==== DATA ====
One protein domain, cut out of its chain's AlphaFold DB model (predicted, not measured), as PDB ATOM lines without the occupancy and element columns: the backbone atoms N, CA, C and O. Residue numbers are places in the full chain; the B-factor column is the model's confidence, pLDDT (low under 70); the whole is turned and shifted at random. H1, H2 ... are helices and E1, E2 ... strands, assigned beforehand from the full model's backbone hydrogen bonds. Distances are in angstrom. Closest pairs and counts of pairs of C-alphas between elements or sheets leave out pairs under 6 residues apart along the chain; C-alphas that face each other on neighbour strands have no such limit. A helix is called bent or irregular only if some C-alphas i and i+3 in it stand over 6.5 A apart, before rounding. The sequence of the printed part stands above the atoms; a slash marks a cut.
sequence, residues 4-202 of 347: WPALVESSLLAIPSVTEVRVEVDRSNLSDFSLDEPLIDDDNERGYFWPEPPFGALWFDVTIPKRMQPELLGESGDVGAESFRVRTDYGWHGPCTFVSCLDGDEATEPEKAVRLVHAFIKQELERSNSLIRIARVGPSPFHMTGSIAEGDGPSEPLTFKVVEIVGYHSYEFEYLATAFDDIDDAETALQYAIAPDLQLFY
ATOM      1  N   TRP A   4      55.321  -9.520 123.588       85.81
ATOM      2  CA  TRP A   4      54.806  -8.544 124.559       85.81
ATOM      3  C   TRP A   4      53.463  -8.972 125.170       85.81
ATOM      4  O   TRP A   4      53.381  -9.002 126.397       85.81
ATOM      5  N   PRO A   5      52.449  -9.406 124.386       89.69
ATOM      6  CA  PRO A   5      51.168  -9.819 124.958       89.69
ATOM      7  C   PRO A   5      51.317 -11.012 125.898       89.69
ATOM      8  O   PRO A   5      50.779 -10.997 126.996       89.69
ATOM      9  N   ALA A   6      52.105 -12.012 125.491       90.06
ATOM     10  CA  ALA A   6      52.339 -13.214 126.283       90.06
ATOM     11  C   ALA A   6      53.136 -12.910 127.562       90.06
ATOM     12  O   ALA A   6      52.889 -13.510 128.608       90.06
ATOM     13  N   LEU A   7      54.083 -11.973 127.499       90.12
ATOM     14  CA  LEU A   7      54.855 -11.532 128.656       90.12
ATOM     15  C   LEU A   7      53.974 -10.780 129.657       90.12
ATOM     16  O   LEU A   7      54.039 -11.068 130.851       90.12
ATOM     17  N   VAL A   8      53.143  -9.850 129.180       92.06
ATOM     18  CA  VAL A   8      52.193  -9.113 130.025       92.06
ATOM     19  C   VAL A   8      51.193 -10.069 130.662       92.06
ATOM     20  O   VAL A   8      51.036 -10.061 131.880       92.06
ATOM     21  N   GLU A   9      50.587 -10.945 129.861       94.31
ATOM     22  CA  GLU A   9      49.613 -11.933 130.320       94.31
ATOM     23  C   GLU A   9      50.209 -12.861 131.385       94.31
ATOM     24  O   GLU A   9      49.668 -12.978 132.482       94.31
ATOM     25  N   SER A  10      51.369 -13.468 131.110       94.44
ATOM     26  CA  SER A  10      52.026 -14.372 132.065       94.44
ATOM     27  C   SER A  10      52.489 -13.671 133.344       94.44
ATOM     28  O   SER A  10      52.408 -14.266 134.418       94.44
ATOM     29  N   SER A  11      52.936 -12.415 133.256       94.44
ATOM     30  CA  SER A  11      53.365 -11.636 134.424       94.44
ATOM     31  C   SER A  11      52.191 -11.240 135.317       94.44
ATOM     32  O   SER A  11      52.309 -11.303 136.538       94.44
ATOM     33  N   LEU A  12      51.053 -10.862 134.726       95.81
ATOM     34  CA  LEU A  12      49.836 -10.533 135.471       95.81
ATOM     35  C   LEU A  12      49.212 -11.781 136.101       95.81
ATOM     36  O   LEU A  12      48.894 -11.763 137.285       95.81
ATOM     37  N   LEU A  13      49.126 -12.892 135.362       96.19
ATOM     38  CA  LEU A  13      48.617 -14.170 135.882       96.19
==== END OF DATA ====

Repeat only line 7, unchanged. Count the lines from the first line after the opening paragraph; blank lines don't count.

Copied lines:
ATOM      6  CA  PRO A   5      51.168  -9.819 124.958       89.69